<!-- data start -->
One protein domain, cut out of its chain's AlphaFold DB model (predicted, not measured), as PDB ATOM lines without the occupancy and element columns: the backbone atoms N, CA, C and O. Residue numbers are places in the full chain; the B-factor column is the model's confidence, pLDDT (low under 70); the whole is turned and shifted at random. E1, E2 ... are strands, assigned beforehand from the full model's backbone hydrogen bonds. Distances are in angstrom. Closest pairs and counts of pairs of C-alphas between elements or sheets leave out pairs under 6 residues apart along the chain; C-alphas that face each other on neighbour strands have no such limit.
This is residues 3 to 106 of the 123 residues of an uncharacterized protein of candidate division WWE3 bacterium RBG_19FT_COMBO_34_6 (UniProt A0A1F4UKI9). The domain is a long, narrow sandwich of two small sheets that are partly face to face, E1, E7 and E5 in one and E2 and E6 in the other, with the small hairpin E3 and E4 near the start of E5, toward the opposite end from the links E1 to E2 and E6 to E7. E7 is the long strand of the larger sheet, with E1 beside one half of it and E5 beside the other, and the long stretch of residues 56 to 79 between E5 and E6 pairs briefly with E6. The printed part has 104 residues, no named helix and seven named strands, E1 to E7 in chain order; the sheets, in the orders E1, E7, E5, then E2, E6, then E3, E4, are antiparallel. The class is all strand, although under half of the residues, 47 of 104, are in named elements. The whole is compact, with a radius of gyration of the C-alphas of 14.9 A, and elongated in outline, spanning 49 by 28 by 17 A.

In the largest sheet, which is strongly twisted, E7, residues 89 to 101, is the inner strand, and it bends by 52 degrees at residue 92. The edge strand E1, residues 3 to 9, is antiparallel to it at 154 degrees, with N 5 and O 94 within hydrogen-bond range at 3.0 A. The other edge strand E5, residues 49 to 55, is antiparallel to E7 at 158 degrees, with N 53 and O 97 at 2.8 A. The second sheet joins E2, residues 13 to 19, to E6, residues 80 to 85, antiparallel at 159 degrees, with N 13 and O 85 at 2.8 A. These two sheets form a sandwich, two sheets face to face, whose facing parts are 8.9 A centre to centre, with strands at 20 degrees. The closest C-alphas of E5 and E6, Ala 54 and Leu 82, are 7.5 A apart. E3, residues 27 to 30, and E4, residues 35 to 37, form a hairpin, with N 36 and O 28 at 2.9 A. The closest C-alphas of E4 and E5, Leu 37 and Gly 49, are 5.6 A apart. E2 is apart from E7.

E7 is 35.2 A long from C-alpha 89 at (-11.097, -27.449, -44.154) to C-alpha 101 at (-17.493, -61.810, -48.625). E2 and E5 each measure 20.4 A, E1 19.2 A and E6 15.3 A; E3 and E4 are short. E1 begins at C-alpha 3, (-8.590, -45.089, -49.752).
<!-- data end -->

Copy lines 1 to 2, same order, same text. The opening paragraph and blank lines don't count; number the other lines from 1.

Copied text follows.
This is residues 3 to 106 of the 123 residues of an uncharacterized protein of candidate division WWE3 bacterium RBG_19FT_COMBO_34_6 (UniProt A0A1F4UKI9). The domain is a long, narrow sandwich of two small sheets that are partly face to face, E1, E7 and E5 in one and E2 and E6 in the other, with the small hairpin E3 and E4 near the start of E5, toward the opposite end from the links E1 to E2 and E6 to E7. E7 is the long strand of the larger sheet, with E1 beside one half of it and E5 beside the other, and the long stretch of residues 56 to 79 between E5 and E6 pairs briefly with E6. The printed part has 104 residues, no named helix and seven named strands, E1 to E7 in chain order; the sheets, in the orders E1, E7, E5, then E2, E6, then E3, E4, are antiparallel. The class is all strand, although under half of the residues, 47 of 104, are in named elements. The whole is compact, with a radius of gyration of the C-alphas of 14.9 A, and elongated in outline, spanning 49 by 28 by 17 A.

In the largest sheet, which is strongly twisted, E7, residues 89 to 101, is the inner strand, and it bends by 52 degrees at residue 92. The edge strand E1, residues 3 to 9, is antiparallel to it at 154 degrees, with N 5 and O 94 within hydrogen-bond range at 3.0 A. The other edge strand E5, residues 49 to 55, is antiparallel to E7 at 158 degrees, with N 53 and O 97 at 2.8 A. The second sheet joins E2, residues 13 to 19, to E6, residues 80 to 85, antiparallel at 159 degrees, with N 13 and O 85 at 2.8 A. These two sheets form a sandwich, two sheets face to face, whose facing parts are 8.9 A centre to centre, with strands at 20 degrees. The closest C-alphas of E5 and E6, Ala 54 and Leu 82, are 7.5 A apart. E3, residues 27 to 30, and E4, residues 35 to 37, form a hairpin, with N 36 and O 28 at 2.9 A. The closest C-alphas of E4 and E5, Leu 37 and Gly 49, are 5.6 A apart. E2 is apart from E7.